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Norbert Kytka, Headquarters PlattlingContact
Blockchain technology is bursting with potential, but it’s going to have to battle its reputation first. This technology is often confused with Bitcoin, the much-criticized cryptocurrency, but Bitcoin merely makes use of and demonstrates how the blockchain can be used. As with any technology, innovations can be used for either beneficial purposes or less helpful things.
What is it that makes the blockchain so interesting?
It provides a nearly tamper-proof record of transactions for assets such as houses, cars, land and even property rights and lots more. Currently, many business transactions run very inefficiently due to long idle periods, a large number of involved parties, repeat expenditures caused by system breakdowns and the verification of the process by third parties.
Considering the fact that the volume of business transactions will explode with the expansion of the Internet of Things (IoT), there’s demand for change. Transaction platforms which are fast, trustworthy, free of charge and which don't require additional equipment are required. They have to disclose every process to every party involved, creating maximum transparency and trust.
This is precisely what blockchain brings to the table. The data of a transaction, which can be viewed by anyone involved, is recorded in blocks and stored in the form of an immutable chronological chain. If an asset changes ownership, the transfer is automatically traceable within the blockchain. Processes which currently take days due to document dispatching, system breakdowns and the involvement of third parties can be handled within seconds using blockchain technology.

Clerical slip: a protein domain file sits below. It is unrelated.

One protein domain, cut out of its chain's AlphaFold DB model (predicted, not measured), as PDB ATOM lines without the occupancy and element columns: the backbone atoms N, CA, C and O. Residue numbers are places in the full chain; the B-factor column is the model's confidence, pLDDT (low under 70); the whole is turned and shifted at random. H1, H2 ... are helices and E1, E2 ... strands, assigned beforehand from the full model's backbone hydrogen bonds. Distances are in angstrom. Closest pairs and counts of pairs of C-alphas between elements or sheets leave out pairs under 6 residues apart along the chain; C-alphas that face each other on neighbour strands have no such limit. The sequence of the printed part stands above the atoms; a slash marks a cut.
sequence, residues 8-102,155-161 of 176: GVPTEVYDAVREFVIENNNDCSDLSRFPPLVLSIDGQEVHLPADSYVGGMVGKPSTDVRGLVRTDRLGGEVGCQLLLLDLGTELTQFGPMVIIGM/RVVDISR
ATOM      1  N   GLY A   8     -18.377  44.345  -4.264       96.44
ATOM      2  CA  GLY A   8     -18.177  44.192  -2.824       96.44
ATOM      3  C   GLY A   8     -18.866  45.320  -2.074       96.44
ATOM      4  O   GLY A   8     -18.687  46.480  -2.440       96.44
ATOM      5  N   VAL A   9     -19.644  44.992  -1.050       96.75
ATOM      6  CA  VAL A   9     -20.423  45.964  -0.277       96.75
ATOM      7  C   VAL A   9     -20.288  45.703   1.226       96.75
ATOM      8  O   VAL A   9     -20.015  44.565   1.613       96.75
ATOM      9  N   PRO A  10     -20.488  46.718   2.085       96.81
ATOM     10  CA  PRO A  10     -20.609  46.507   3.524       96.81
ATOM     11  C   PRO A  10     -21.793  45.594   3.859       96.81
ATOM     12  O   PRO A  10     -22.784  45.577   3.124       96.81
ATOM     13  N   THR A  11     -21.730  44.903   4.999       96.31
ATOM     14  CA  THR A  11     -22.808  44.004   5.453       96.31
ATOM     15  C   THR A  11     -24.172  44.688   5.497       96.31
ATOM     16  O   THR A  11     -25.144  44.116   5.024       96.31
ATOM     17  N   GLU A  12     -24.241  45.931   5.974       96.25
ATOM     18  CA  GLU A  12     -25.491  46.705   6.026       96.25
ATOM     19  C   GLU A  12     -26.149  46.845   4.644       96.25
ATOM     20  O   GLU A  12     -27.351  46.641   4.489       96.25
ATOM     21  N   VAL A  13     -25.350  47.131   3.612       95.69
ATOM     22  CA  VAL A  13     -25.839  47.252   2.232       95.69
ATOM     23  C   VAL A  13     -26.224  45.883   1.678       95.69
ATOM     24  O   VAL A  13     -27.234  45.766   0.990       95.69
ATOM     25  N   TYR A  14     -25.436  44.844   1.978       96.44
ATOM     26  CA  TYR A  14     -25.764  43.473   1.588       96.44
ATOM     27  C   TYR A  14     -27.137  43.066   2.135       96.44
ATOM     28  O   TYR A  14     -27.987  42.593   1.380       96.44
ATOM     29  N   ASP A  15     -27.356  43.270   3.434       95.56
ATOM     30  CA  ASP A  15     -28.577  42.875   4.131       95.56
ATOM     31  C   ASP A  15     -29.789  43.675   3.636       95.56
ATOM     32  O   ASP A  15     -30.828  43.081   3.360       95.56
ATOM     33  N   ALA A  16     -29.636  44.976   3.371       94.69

Fascinating pilot projects are currently being carried out at electric vehicle charging stations, for example. Private households are able to make their electric charging point available as part of this testing, which has to be identifiable and bookable using an app. The payment process between private persons has to be straightforward – any delay caused by the involvement of two banks would be unacceptable here.
In the production industry, a number of logistical processes intrude into the equation. Shipping companies and customs authorities are usually involved in the process between the manufacturer and customer. Parties involved in the transaction can influence the shipping status, freight charge process, freight security, customs processing and empty container management. The effect on time and money is immediately apparent here. It’s precisely in heavily regulated sectors like the pharmaceutical industry where blockchain is able to demonstrate its strengths in the area of traceability.
Though blockchain technology is still in its infancy, all major software suppliers from IBM to Oracle to, of course, SAP have recognized its potential and are already bringing the first products to the market. With its Blockchain Consortium and a co-innovation program, ERP market leader SAP is striving to be one step ahead of the competition. Both customers and partners alike are able to gain some initial experience with this technology and evaluate suitable use cases with no risk to themselves.